Linn County plans to sue the State of Oregon for $1.4 billion in damages
SALEM, Ore. – Linn County commissioners notified Gov. Kate Brown and state forester Doug Decker that they plan to file a huge class action lawsuit against the State of Oregon.
“The short story is that in 1998, the Department of Forestry passed an administrative rule that changed their focus,” said Roger Nyquist, chair of the Linn County Commission. “My hope is to resolve this issue for rural communities in Oregon. They’re the ones who have been really hurt by the change in forest management policy.”
“So we believe that since 2000 at least, these counties have been deprived of $35 million a year that otherwise would have been theirs,” said John DiLorenzo, the lead attorney on the suit. “All of those local districts are desperately in need of funding, especially in the area of public safety.”
The lawsuit seeks over $1.4 billion in damages. The county is accusing the state of breaching its contract for lands managed for 15 counties in western Oregon.
The board says the state is violating its contract with the counties with a management plan that they feel cheats the counties out of $35 million dollars in revenue each year.
A joint statement released from Nyquist, John Lindsey and William Tucker of the Linn County Board of Commissioners says the purpose of the litigation is to enforce a contract that the state has willfully violated.
They say 75 years ago, Oregon’s Forest Trust Land Counties gave land to the state under law. They say the state is required to manage the lands for the economic benefit of the counties, but they haven’t been.
If the suit is successful, Linn County stands to gain $97 million. They say that money would go to county services such as the sheriff’s office, schools, care centers, libraries, and other community groups.
The lead attorney expects the lawsuit to be filed in the next 30 days.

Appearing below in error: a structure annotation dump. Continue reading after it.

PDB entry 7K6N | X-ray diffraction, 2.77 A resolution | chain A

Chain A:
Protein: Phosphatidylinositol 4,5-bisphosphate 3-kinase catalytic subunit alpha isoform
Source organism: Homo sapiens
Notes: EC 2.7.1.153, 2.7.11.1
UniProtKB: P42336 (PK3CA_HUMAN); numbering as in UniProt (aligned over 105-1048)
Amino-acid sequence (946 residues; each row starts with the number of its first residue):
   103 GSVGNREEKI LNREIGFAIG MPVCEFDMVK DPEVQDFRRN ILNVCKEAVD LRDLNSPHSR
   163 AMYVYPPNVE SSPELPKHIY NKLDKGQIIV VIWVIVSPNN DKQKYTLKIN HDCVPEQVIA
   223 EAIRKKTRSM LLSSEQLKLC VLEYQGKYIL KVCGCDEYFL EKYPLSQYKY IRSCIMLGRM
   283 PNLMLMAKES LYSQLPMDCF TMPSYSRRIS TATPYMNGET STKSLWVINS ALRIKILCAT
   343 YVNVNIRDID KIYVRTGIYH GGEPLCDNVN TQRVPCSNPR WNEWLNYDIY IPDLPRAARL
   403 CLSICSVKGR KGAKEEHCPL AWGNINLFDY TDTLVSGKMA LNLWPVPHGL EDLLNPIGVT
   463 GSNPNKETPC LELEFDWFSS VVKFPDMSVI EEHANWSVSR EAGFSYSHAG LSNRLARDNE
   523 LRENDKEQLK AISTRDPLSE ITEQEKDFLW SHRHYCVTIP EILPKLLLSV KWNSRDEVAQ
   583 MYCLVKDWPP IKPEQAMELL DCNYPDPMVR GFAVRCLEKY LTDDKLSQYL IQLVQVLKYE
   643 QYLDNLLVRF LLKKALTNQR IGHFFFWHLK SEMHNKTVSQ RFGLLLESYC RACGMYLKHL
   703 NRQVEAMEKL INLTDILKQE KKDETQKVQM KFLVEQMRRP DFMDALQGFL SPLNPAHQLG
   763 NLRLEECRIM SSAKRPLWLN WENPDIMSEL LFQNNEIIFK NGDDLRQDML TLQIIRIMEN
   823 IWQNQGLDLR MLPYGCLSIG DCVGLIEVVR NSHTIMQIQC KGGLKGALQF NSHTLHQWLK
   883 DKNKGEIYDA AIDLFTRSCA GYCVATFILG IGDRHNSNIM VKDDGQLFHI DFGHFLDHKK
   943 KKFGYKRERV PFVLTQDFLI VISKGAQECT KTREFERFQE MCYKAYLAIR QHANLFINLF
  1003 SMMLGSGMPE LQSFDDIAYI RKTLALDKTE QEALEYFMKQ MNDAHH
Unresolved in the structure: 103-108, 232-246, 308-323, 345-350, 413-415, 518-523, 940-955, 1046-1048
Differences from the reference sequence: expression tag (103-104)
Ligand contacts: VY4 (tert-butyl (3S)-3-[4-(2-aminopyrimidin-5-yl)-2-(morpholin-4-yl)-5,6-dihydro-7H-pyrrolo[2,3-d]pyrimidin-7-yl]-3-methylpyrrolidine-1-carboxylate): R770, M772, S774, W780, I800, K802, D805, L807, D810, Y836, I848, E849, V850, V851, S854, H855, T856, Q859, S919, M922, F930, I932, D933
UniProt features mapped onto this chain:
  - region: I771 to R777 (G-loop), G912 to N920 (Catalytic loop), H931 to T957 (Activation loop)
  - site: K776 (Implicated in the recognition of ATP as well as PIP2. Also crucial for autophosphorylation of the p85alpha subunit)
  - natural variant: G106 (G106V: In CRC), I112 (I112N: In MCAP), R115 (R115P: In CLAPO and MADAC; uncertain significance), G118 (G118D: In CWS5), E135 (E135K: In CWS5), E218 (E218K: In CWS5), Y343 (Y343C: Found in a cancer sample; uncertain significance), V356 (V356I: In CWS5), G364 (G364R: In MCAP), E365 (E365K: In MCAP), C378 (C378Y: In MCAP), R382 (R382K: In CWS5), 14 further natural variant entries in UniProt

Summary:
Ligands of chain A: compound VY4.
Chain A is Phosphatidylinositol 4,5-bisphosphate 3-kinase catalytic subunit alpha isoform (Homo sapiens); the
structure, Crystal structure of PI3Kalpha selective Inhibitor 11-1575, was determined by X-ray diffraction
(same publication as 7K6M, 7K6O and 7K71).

“This is a straight-forward breach of contract case. The state’s breach has strained county budgets and impacted public safety, education and other basic services local citizens need,” said DiLorenzo, counsel to Linn County and partner at the law firm of Davis Wright Tremaine LLP. “The state has improperly altered management criteria for the Forest Trust Lands and subsequently failed to generate the appropriate level of timber revenue to the Forest Trust Lane Counties.”
State Representative Sherrie Sprenger (R-Scio) issued the following statement regarding Linn County’s plans to pursue a lawsuit against the state of Oregon:
“Today, Linn County announced plans to pursue a class-action lawsuit against the state of Oregon for the state’s failure to properly manage forest policy and promote timber harvests. I’ve seen firsthand the devastating impact the state’s forest management policy has had on our rural communities. I hope that this new effort, regardless of outcome, results in a shift in the way the state regulates and controls our natural resources and allows our rural communities to have more influence on that process. I firmly believe that greater local control of our forests and other natural resources will have positive benefits for communities in Linn County, as well as those around the state.”
H/T KVAL News